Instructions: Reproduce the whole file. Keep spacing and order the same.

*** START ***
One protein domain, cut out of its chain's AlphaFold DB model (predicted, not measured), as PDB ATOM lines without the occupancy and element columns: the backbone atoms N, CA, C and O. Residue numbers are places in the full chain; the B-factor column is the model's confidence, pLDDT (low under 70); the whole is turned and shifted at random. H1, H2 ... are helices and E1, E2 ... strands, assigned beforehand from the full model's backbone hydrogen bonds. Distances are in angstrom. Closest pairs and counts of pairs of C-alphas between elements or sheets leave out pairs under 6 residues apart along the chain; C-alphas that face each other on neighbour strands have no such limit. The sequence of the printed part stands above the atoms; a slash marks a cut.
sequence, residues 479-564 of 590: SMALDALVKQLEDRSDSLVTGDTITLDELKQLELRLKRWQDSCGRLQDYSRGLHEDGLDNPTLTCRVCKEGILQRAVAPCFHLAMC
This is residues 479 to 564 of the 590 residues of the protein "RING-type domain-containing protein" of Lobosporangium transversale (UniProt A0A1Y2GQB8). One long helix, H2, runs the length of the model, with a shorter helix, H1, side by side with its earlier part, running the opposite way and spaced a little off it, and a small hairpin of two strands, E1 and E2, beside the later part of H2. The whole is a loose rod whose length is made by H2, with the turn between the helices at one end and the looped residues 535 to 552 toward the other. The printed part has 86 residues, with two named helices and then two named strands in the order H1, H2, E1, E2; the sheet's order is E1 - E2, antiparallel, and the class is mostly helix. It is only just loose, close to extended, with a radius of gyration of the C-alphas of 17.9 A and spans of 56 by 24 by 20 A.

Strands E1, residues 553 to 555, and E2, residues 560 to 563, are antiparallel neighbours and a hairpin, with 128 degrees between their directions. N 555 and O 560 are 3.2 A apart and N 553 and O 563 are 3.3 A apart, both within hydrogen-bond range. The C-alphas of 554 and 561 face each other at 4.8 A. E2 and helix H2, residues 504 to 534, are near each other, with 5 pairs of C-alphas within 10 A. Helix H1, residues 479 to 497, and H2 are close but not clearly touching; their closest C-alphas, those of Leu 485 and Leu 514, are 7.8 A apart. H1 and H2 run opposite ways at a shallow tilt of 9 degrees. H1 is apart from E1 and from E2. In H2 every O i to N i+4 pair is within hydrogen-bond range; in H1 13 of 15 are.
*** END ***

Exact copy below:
One protein domain, cut out of its chain's AlphaFold DB model (predicted, not measured), as PDB ATOM lines without the occupancy and element columns: the backbone atoms N, CA, C and O. Residue numbers are places in the full chain; the B-factor column is the model's confidence, pLDDT (low under 70); the whole is turned and shifted at random. H1, H2 ... are helices and E1, E2 ... strands, assigned beforehand from the full model's backbone hydrogen bonds. Distances are in angstrom. Closest pairs and counts of pairs of C-alphas between elements or sheets leave out pairs under 6 residues apart along the chain; C-alphas that face each other on neighbour strands have no such limit. The sequence of the printed part stands above the atoms; a slash marks a cut.
sequence, residues 479-564 of 590: SMALDALVKQLEDRSDSLVTGDTITLDELKQLELRLKRWQDSCGRLQDYSRGLHEDGLDNPTLTCRVCKEGILQRAVAPCFHLAMC
This is residues 479 to 564 of the 590 residues of the protein "RING-type domain-containing protein" of Lobosporangium transversale (UniProt A0A1Y2GQB8). One long helix, H2, runs the length of the model, with a shorter helix, H1, side by side with its earlier part, running the opposite way and spaced a little off it, and a small hairpin of two strands, E1 and E2, beside the later part of H2. The whole is a loose rod whose length is made by H2, with the turn between the helices at one end and the looped residues 535 to 552 toward the other. The printed part has 86 residues, with two named helices and then two named strands in the order H1, H2, E1, E2; the sheet's order is E1 - E2, antiparallel, and the class is mostly helix. It is only just loose, close to extended, with a radius of gyration of the C-alphas of 17.9 A and spans of 56 by 24 by 20 A.

Strands E1, residues 553 to 555, and E2, residues 560 to 563, are antiparallel neighbours and a hairpin, with 128 degrees between their directions. N 555 and O 560 are 3.2 A apart and N 553 and O 563 are 3.3 A apart, both within hydrogen-bond range. The C-alphas of 554 and 561 face each other at 4.8 A. E2 and helix H2, residues 504 to 534, are near each other, with 5 pairs of C-alphas within 10 A. Helix H1, residues 479 to 497, and H2 are close but not clearly touching; their closest C-alphas, those of Leu 485 and Leu 514, are 7.8 A apart. H1 and H2 run opposite ways at a shallow tilt of 9 degrees. H1 is apart from E1 and from E2. In H2 every O i to N i+4 pair is within hydrogen-bond range; in H1 13 of 15 are.